For a three-year span in the 1970s, Jones was among the top quarterbacks in the NFL. From 1975-1977, he led the team to a 31-11 record while throwing 59 touchdowns compared to 28 interceptions. To put that touchdown-to-interception ratio into context, Terry Bradshaw threw eight more touchdowns than interceptions during that span. Despite his regular-season success during those three years, Jones failed to lead the Colts to a single playoff victory, boasting a 0-3 record while throwing just one touchdown. After playing sparingly in 1978 and 1979, Jones reclaimed his starting gig, but by that time the Colts were a disaster. In fact, he was just 9-25 in his final 34 NFL starts.

7. Billy Kilmer, New Orleans Saints/Washington Redskins (1970-1978)

Originally a first-round pick of the San Francisco 49ers in 1961, it took five years and a change of scenery for this former UCLA quarterback to get a real chance. Once he did, Kilmer became one of the most underrated signal callers of his era. During a seven-year stretch with the Redskins, from 1971-1977, Kilmer posted a 49-22-1 record as a starter. Known as the quarterback that couldn’t overcome the undefeated 1972 Miami Dolphins in the Super Bowl, Kilmer’s claim to fame came after the Redskins traded for him prior to the 1971 season. However, an injury to future Hall of Famer Sonny Jurgensen forced Kilmer into the lineup — a role he wouldn’t relinquish until his retirement eight years later.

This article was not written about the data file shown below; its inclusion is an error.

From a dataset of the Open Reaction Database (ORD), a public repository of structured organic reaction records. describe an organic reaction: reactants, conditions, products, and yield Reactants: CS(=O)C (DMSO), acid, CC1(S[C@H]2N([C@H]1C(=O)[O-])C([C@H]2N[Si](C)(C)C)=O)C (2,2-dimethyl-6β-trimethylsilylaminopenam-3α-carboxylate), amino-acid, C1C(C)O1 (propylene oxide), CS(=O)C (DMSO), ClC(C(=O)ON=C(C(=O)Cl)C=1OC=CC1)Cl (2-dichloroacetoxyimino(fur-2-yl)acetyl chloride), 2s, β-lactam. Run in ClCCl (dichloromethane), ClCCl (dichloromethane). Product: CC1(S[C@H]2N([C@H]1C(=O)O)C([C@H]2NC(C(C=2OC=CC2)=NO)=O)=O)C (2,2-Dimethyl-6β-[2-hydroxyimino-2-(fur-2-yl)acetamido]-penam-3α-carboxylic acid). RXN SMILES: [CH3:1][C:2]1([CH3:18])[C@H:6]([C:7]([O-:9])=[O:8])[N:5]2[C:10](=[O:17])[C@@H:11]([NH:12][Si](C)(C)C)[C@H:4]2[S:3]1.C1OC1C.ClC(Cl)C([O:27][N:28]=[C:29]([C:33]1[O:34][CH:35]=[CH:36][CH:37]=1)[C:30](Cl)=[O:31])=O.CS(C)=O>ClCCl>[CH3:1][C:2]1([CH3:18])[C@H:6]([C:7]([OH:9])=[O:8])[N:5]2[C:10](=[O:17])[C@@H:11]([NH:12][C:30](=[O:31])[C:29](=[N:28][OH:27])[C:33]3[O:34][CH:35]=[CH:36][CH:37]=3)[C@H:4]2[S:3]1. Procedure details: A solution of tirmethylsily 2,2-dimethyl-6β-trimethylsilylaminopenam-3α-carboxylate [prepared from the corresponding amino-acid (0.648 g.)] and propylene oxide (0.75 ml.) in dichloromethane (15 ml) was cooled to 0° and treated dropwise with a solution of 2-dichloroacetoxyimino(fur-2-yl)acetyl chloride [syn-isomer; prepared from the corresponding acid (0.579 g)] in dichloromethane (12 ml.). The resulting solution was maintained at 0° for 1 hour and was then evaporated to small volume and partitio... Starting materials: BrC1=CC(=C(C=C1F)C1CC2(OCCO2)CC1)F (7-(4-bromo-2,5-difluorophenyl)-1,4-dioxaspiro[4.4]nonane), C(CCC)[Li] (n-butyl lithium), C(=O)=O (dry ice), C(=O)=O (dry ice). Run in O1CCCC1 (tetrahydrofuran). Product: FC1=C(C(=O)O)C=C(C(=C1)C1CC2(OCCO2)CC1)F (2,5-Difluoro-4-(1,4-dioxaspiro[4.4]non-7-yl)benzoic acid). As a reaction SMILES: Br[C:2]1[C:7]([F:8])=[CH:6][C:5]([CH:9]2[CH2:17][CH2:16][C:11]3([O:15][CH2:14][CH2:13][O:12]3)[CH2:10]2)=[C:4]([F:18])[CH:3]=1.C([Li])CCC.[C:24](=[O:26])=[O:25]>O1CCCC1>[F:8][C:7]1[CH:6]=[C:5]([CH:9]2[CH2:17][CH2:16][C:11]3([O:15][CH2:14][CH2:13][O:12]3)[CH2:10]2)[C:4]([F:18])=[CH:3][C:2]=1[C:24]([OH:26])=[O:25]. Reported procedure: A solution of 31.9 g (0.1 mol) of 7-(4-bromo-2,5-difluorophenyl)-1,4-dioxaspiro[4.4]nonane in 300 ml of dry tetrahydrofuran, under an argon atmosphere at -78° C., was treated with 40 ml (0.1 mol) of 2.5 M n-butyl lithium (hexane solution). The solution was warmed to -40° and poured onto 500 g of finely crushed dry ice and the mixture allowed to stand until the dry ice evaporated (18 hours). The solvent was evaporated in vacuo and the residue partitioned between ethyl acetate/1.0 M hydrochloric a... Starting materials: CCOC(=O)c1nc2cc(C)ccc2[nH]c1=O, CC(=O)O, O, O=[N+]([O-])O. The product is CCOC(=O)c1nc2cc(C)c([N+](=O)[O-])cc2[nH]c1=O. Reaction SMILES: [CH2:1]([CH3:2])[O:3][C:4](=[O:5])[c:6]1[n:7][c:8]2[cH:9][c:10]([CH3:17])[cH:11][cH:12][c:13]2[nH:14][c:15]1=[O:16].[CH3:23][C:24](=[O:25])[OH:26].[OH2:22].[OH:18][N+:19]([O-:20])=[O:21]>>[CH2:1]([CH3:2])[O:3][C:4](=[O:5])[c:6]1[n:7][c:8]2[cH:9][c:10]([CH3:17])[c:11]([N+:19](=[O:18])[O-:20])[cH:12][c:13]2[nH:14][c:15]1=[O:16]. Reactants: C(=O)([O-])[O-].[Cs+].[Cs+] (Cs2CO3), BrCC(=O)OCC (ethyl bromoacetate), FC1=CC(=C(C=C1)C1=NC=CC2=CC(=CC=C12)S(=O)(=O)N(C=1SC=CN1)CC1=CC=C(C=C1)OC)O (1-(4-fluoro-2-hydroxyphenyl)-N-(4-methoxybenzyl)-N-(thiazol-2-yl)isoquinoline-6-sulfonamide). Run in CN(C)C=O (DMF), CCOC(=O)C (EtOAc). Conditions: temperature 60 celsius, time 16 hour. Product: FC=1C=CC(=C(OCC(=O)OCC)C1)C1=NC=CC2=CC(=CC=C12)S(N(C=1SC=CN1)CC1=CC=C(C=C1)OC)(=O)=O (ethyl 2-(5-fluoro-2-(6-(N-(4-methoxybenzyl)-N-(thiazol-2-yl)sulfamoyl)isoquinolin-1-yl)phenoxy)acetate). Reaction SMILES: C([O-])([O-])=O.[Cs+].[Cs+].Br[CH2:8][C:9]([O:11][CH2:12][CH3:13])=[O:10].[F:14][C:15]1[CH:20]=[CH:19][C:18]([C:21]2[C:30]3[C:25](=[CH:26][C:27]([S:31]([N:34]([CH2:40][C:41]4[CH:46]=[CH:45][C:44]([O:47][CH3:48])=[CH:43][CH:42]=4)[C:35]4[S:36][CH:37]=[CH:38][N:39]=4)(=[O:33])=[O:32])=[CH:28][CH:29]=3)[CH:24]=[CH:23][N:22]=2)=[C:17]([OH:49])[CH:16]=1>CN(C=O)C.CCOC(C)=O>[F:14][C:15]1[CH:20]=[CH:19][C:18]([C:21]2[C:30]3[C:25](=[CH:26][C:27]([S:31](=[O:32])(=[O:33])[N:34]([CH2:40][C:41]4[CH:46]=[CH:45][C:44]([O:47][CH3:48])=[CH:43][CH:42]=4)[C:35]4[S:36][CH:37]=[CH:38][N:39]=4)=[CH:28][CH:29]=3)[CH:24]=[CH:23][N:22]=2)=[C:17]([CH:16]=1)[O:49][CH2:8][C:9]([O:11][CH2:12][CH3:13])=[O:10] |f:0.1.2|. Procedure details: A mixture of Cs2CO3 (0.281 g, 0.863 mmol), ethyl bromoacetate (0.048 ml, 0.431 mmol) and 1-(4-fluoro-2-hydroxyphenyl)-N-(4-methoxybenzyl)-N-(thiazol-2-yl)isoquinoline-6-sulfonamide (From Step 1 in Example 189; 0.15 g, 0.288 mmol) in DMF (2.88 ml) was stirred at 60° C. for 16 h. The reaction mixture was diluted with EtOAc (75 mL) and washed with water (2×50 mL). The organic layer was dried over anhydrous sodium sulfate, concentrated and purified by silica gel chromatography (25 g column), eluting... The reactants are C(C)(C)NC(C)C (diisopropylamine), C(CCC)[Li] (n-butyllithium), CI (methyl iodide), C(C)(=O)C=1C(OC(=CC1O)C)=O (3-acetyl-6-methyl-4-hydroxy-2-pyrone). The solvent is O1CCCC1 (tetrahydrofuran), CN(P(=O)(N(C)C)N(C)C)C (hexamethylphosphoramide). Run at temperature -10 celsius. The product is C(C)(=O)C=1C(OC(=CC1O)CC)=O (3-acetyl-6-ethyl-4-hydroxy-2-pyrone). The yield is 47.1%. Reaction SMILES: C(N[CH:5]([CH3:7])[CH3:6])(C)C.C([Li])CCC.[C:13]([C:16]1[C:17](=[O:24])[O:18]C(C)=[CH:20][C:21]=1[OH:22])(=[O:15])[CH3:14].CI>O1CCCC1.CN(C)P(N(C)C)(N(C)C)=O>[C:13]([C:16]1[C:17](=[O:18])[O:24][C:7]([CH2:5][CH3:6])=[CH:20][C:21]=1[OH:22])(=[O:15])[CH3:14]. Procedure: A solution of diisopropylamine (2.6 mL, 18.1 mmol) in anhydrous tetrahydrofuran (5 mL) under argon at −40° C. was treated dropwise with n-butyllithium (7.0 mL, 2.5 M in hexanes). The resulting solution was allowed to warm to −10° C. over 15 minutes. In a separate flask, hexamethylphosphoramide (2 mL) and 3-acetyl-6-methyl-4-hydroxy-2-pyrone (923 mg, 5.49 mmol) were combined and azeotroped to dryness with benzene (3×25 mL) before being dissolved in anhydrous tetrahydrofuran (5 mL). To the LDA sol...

8. Jim Hart, St. Louis Cardinals (1970-1979)